Delayed on a train last week, I reached for my Kindle, and decided to read some Kipling short stories. I have long thought him the best, most skilled and versatile, and most psychologically perceptive short story writer in English – and three stories, chosen almost at random, did nothing to change that view: The Bridge Builders, The Walking Delegate, and The Ship That Found Herself. Each of these is 20 or 30 pages at most, yet each encompasses a whole world with conviction, passion, humour and the ability (to use a Kipling phrase) “to see further through a millstone than most”.
In The Bridge Builders, an engineer sees his new bridge, not quite complete, threatened by the violent and unseasonal floods of “Mother Ganga”, after a heart-breaking struggle with the bureaucrats to turn drawings into reality. Finlayson knows the
violent and awful rage against red tape half frenzying a mind that knows it should be busy on other things ... and the blank despair that a man goes to bed upon, thankful that his rifle is all in pieces in the gun-case.
The floods come, and his bridge is saved, not before he has worked all night – honest work is Kipling’s God – and his native overseer has urged his men on with abuse:
“O sons of unthinkable begetting - children of unspeakable shame - are we here for the look of the thing?"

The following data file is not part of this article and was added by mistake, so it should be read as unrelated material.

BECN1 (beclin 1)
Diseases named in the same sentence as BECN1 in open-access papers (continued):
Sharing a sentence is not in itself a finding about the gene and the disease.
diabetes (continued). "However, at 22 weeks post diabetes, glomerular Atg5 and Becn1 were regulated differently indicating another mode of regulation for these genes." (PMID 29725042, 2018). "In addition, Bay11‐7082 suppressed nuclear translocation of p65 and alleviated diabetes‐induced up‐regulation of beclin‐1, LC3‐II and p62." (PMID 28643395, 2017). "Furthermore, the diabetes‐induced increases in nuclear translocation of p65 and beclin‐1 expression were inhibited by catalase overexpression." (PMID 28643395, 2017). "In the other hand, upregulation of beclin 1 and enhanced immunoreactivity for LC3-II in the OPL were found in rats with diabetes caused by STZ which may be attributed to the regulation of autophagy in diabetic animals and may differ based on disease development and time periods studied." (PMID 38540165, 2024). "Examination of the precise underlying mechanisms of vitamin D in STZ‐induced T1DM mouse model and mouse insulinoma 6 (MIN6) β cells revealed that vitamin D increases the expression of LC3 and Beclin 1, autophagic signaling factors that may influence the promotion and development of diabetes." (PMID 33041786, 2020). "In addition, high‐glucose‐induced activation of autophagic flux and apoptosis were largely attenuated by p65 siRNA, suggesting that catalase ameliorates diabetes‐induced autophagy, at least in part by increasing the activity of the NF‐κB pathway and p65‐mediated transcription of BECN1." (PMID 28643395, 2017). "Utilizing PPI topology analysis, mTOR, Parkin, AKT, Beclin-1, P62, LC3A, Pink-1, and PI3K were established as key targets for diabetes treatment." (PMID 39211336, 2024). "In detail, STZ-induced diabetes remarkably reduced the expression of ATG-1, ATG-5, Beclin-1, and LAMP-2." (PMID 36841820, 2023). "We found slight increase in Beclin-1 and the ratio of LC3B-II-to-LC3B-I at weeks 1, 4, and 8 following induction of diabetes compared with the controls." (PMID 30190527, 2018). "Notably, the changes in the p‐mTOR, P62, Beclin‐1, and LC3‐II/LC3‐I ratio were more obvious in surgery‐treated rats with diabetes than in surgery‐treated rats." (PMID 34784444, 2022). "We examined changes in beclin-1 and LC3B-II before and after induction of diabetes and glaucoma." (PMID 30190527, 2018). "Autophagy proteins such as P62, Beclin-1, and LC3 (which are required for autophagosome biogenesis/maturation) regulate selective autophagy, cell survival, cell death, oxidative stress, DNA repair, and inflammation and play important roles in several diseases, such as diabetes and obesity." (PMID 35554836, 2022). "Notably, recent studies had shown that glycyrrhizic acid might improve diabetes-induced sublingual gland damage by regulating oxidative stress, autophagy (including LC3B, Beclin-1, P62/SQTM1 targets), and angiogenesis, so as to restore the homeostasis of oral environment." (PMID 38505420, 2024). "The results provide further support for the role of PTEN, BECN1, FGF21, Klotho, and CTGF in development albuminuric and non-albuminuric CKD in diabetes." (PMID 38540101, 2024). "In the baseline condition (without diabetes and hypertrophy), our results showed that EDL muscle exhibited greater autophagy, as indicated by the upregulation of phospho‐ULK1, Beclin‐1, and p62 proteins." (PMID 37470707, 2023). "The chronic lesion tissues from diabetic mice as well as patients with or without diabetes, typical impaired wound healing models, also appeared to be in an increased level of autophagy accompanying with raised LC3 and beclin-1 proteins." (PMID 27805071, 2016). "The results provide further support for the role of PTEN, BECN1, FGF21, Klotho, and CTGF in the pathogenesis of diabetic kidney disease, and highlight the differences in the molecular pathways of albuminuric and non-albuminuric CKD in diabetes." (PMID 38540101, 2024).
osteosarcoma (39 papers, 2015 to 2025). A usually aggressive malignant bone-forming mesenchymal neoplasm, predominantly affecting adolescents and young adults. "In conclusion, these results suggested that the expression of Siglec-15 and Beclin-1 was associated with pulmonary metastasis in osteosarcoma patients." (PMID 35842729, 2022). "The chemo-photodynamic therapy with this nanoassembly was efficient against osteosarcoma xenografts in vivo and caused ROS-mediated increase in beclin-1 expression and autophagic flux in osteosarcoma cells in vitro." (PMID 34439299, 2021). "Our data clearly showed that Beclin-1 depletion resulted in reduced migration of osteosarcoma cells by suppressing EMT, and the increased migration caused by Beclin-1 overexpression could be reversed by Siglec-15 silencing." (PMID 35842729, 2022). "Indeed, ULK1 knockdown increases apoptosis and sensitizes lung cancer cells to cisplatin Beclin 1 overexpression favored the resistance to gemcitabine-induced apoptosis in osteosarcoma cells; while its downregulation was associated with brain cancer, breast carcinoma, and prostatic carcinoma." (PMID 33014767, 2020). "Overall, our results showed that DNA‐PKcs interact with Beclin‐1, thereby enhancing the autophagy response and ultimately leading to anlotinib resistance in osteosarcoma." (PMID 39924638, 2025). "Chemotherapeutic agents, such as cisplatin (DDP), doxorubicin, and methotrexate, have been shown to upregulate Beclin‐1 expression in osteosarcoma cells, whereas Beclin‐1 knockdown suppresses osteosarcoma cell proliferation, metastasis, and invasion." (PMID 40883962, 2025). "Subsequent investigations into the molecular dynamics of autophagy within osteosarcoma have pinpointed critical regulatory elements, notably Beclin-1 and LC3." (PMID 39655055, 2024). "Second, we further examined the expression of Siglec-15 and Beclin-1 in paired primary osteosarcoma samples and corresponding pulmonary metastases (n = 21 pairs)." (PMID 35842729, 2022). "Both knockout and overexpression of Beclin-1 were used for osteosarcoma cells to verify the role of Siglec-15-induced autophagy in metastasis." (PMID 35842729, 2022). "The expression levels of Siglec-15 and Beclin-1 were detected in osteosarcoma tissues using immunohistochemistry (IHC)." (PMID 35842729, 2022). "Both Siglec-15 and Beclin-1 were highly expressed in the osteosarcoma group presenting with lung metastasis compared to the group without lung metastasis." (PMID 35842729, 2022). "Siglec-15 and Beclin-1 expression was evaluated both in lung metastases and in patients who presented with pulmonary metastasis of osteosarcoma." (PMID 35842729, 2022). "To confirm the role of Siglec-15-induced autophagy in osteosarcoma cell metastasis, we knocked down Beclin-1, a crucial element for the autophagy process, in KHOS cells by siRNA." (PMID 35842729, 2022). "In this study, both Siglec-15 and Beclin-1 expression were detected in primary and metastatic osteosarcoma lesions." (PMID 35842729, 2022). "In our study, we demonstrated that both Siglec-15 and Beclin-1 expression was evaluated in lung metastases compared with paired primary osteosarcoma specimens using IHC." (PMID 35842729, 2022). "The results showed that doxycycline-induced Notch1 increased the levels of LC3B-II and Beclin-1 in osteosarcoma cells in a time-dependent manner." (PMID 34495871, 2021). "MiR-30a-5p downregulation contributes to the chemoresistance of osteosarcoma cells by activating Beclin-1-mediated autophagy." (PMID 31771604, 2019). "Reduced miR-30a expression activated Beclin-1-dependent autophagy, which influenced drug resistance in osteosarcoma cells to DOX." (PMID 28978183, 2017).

And in the night, Finlayson, half dead with fatigue, hunger and opium, sees the Hindu gods argue about the bridge, and the end of the world, and the love of the common man. And every word of it, oh best beloved, is true!
In The Walking Delegate, a group of horses on a farm – every one a wonderfully drawn individual - see off a visiting horse preaching rebellion, because they know that the Utopia of now work he promises is illusory. You learn how they all work, and one of them, who used to pull trams in
And The Ship That Found Herself is a warm tale of a new ship which, in an Atlantic storm, ceases to be a collection of parts, and becomes a whole. The description of the storm is masterly, as is the description of the ship working; but the genius is in the understanding of the individuals becoming first a team and then a unity.
Brilliant, quite, quite brilliant!